Make New Friends but {Don’t Always} Keep the Old

Make New Friends, but {Don't Always} Keep the Old | Houston Moms Blog

I sat on the rickety porch steps outside of the Girl Scout cottage, waiting for my daughter Abby and her troop to finish their meeting. Through the small window in the front of the house, I could see Abby and her friends sitting together on the tattered rug, their animated voices carried out, and they were singing at a high octave the “Make New Friends,” song. This song is one of the pillars in Girl Scouts, meant to teach our girls that friendships are important and necessary and should be life-giving. The message is clear :: you make friends to keep them for as long as possible–hopefully forever. 

Making New Friends

When I had my oldest daughter Abby in 2012, my husband Ed and I purchased our first home in the city. Since most of our friends were back in Washington, DC where we both went to college, I knew I needed to make some new Mommy friends. I joined the In-the-Loop Mom’s playgroup where I got to know many first time Moms like myself. I arranged playdates at my house based on my new friendships and connections with a few of the moms. I soon became close with one mom; let’s call her Elizabeth. We had many things in common. She was from Houston and had grown up in a nearby suburb, had gone away to college, returned to Houston, and worked as a teacher before becoming a stay-at-home-mom. We were also both voracious readers and loved discussing the latest New York Times Bestseller. Our babies were hitting all their milestones together and we were navigating through first-time mom struggles together. We sipped on mimosas and laughed as we exchanged stories of teaching, marriage, in-laws, and of course, our babies. 

When Life Changes Friendship

Two years later, I had a high-risk pregnancy with my identical twin girls, Katie and Lauren, and was placed on strict hospital bedrest for five weeks. It was one of the darkest and most difficult times of my life. I missed my family at home while simultaneously was terrified at the possibility of losing my twins. Elizabeth was there for me the entire pregnancy–calling, texting, visiting me in the hospital, and even threw me a baby shower in the hospital. I ended up having an emergency C-section to deliver the girls and nearly died of an internal hemorrhage. Between the traumatic pregnancy, childbirth, and then navigating the NICU journey with two babies, my life was forever changed. I felt overjoyed, blessed, and thankful to be alive and to have been able to bring home two healthy babies. But now I had a new mission. I felt like I needed to share my story to raise awareness for high-risk pregnancies and issues in maternal mortality and morbidity. I also wanted to advocate for peer-to-peer support for NICU families. Before Katie and Lauren, I was a full-time stay-at-home mom to just Abby. But now I was Mom to three little girls, plus began I began a speaking career, was writing a book, and joined a parent advisory board at the children’s hospital.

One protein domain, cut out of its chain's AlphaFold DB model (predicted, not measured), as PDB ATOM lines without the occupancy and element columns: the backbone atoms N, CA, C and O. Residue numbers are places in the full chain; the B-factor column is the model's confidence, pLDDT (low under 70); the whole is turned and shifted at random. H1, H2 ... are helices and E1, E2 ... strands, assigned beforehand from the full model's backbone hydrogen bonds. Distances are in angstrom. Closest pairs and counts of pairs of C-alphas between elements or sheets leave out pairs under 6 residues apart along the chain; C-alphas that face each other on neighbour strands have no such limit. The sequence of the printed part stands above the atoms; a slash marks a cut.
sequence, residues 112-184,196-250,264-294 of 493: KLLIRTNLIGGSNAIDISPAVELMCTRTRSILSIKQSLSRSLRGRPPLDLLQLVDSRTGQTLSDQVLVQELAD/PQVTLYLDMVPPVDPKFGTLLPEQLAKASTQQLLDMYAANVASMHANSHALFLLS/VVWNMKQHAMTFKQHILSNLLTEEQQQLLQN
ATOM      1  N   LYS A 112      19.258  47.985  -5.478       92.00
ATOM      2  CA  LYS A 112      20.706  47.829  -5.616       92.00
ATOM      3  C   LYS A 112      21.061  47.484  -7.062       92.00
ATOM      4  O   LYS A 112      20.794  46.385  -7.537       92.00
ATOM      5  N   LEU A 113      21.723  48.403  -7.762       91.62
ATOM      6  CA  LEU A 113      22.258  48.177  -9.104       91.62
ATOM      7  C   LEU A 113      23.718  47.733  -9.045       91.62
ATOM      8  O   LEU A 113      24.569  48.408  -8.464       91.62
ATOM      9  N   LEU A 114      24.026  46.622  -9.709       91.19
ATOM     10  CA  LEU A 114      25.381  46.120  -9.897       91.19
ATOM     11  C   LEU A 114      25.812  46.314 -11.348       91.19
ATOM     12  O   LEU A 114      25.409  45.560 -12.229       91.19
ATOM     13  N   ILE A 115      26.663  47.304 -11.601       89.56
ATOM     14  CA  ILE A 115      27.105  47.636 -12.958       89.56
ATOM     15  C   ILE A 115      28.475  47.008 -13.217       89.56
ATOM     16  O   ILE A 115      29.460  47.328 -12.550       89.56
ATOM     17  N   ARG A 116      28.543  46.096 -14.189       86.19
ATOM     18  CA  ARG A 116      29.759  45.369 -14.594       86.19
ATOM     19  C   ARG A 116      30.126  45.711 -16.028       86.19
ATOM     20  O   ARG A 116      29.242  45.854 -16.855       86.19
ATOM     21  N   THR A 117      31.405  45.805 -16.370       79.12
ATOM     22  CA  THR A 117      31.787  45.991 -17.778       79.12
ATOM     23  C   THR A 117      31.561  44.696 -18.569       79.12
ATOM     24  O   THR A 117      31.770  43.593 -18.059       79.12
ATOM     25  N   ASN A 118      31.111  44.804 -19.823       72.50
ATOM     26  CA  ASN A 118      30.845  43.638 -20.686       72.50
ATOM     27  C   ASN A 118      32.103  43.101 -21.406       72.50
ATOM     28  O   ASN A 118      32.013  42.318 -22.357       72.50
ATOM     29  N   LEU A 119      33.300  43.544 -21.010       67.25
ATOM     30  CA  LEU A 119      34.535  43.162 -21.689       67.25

Somewhere along the way, my friendship with Elizabeth changed. I don’t know for certain but perhaps she grew tired of hearing about my writing journey or issues in our healthcare system. Perhaps she felt like I forgot her and our friendship. Whatever the reason was we spoke less and less and in the moments when we did speak there were long awkward pauses and clear disconnect. The more I worked, the further we grew apart. Someone who had once been a significant part of my life now no longer spoke to me. When my book was published, Elizabeth never once congratulated me or attended a single one of my events. 

Asking “What Happened?”

Make New Friends, but {Don't Always} Keep the Old | Houston Moms Blog

What happened to our friendship? And more importantly, why couldn’t I fix it? The more Elizabeth and I talked in person, the worse our relationship became. I tried to rack my brain about what I did wrong and what she had done wrong. But there wasn’t a straightforward answer. 

Some life changes are what they are and don’t generate ill feeling or awkwardness. Moving cities geographically is a perfect example. If a friend moves across the country, the relationship is going to change. In the best circumstances, you’ll keep up with them on Facebook, exchange texts every so often, and maybe see them on rare occasions if you happen to be in the same city. 

But other changes aren’t that straightforward. Sometimes–very often in fact–people grow apart because the shared interest or lifestyle they had in common changes abruptly. These changes can be particularly likely to hit women, especially mothers with young children. The challenges of raising a young family define many women {as well as men} and taking care of babies, toddlers, and school-age kids are generally the first priority for young moms. The way that mothers “fit in” everything else–even including their careers–varies tremendously from woman to woman. But, how a woman balances her family, career, and other interests also varies a great deal over time. And when a woman decides to make a significant change to that balance–whether it’s embarking on a new career, devoting more time to work, enrolling in a graduate program, or even picking up a new hobby–it can have profound effects on the relationships that she has built with other mothers. 

Sometimes friendships cannot be mended. Gaps cannot be filled. You have two lives orbiting around each other, growing apart slowly, but inexorably. While this friendship might have ended, I know I’m a loving wife, mother and am doing the best I can to balance it all. As we leave the Girl Scout meeting and walk down the stone path, Abby begins to sing the ‘Make New Friends’ song and I smile. 

Make New Friends, but {Don't Always} Keep the Old | Houston Moms Blog


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